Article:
# El Niño Index Prediction Using Deep Learning with Ensemble Empirical Mode Decomposition

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## Abstract

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## 1. Introduction

## 2. Proposed Method

#### 2.1. Problem Formulation

#### 2.2. Ensemble Empirical Mode Decomposition

#### 2.3. Long Short-Term Memory Neural Network

- (1)
- According to Equation (7), the input ${h}_{t-1}$ and ${x}_{t}$ are processed to determine whether to forget the data acquired at the previous moment based on the results of the calculation.
- (2)
- According to Equation (8), the information to be stored in the cell state is calculated. At the same time, according to Equation (9), the input gate is used to determine which input data can be collected in the cell.
- (3)
- Based on Equation (10), the results of steps 1 and 2 are processed to filter out the useless data and absorb the useful ones.
- (4)
- Based on the output gate, this step determines the results of the model. Specifically, according to Equations (11) and (12), the output gate determines whether the latest cell output can be passed forward.
- (5)
- Then repeat the above steps continuously. Finally, the parameters in the LSTM are obtained by maximizing the similarity between the target data and the LSTM output.

#### 2.4. Temporal Convolutional Neural Network

#### 2.5. CNN-LSTM Forecasting Framework

#### 2.6. A Multi-Step El Niño Index Forecasting Strategy

## 3. Experiment Design and Evaluation Methods

#### 3.1. Dataset and Preprocessing

#### 3.2. Parameters Details

#### 3.3. Evaluation of Experiments

## 4. Experiments Result and Analysis

## 5. Discussions

- (1)
- Based on the above experimental results, we find that the model using LSTM was significantly better than ARIMA and SVR. This suggests that LSTM has a significant advantage over conventional methods in time series prediction, especially for the prediction of climate indices with chaotic properties.
- (2)
- Compared with the single LSTM, the CNN-LSTM model has better prediction accuracy. The reason for the difference in prediction accuracy should be CNN. CNN can extract features of complex time series, thus effectively improving the performance of El Niño index predictions. Besides, the performance and robustness of the El Niño index predictions are effectively improved due to the EEMD method, which eliminates noise interference in complex nonlinear time series. However, it should also be noted that we were using the EEMD method to filter out the high-frequency noise on the training set and the test set, respectively. This may cause inconsistencies in the degree of filtering between the test set and the training set, affecting the prediction of the model and causing the training model to perform poorly on the test set. In future work, we will further investigate the use of the EEMD method and parameter optimization.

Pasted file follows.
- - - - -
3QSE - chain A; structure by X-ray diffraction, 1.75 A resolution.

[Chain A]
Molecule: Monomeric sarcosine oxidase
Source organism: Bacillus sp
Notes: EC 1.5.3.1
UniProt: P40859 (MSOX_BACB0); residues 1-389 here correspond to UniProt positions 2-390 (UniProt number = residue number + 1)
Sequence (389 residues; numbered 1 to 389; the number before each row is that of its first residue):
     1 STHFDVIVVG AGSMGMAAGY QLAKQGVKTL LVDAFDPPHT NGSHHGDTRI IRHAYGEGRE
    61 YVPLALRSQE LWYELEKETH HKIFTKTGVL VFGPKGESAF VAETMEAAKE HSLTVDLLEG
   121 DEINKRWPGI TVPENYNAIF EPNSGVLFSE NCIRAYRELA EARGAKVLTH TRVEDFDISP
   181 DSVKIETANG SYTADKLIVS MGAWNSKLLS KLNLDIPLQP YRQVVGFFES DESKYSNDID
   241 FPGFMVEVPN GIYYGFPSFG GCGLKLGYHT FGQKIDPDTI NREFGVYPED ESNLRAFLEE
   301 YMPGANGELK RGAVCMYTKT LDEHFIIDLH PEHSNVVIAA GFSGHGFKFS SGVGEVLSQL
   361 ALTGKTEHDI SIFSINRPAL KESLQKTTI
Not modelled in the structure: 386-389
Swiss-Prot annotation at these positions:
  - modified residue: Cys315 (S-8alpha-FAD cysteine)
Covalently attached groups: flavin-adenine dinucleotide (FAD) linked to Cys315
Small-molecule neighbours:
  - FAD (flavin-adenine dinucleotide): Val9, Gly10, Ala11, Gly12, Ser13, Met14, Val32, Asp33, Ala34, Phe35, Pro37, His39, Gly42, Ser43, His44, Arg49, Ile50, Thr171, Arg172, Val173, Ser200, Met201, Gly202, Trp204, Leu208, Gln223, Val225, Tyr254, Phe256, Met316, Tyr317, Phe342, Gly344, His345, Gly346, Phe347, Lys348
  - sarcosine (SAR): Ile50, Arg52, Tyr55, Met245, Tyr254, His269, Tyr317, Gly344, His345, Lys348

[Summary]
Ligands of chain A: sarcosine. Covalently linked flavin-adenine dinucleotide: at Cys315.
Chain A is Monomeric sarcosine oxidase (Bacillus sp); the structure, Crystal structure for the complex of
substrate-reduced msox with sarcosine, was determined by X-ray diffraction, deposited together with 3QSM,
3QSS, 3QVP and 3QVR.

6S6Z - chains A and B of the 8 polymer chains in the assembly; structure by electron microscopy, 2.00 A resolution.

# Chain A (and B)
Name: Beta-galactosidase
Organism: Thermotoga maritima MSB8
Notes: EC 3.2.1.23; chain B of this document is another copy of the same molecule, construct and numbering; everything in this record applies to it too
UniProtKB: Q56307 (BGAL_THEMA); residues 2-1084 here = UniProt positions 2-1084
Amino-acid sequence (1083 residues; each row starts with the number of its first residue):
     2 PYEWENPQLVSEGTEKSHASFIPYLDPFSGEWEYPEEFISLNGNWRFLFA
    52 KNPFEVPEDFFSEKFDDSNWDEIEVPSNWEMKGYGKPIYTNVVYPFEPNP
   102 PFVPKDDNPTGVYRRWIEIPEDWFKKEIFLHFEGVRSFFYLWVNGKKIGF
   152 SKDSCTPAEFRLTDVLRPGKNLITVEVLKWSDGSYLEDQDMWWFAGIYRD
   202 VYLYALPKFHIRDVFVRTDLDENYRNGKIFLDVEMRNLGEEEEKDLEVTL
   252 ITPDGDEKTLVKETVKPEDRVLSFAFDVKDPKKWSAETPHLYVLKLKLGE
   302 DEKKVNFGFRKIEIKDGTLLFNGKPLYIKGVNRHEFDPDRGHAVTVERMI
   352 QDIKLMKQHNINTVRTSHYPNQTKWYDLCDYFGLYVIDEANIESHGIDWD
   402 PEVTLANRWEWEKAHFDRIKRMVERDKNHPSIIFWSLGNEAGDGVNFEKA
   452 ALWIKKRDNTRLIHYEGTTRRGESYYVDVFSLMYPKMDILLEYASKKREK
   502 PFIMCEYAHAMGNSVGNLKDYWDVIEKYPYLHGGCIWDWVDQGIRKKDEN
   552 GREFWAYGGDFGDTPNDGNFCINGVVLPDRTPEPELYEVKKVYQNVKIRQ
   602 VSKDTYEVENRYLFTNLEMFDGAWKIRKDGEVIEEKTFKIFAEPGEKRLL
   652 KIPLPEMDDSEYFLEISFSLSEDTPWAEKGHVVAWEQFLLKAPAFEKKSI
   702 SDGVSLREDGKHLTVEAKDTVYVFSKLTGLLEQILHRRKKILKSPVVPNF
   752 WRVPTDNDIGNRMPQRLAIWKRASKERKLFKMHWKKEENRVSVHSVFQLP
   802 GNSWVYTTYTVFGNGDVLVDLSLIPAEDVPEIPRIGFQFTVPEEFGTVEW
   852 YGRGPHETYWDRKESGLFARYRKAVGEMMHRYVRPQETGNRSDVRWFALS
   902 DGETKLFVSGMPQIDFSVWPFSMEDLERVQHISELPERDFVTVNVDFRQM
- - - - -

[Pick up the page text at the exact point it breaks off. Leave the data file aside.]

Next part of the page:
- (3)
- It is well known that the El Niño index is more random and unstable than other climate indices. However, the method proposed in this study has achieved good results in predicting the El Niño index, so the model can also be used to predict other climate indices, such as the Southern Oscillation Index, East Asian summer monsoon index, etc. In addition, it should not be overlooked that the El Niño event, as a special phenomenon in the Earth system, is inextricably linked to other climate events; hence, in the future, we will train models with data from other climate events in order to obtain better prediction models.
- (4)
- In this study, we focus on the 10 day forecast of the Nino 3.4 index. However, the forecast was not limited to 10 days, as the new forecast results were used as historical data during the forecasting process to continue the forecast forward, culminating in a year of Nino 3.4 index forecasts. In this study, for 2017, the Nino 3.4 index prediction yielded good results, and we will test the effectiveness of our model against other El Niño indices and more time in future studies. On the other hand, the predictability time is a very important parameter in the El Niño predictions. In fact, the spring predictability barrier is the great challenge of El Niño predictions. The methods presented in this study have not been studied on the issue of the spring predictability barrier, and in the future, we will adjust the forecast timing to study this issue in depth.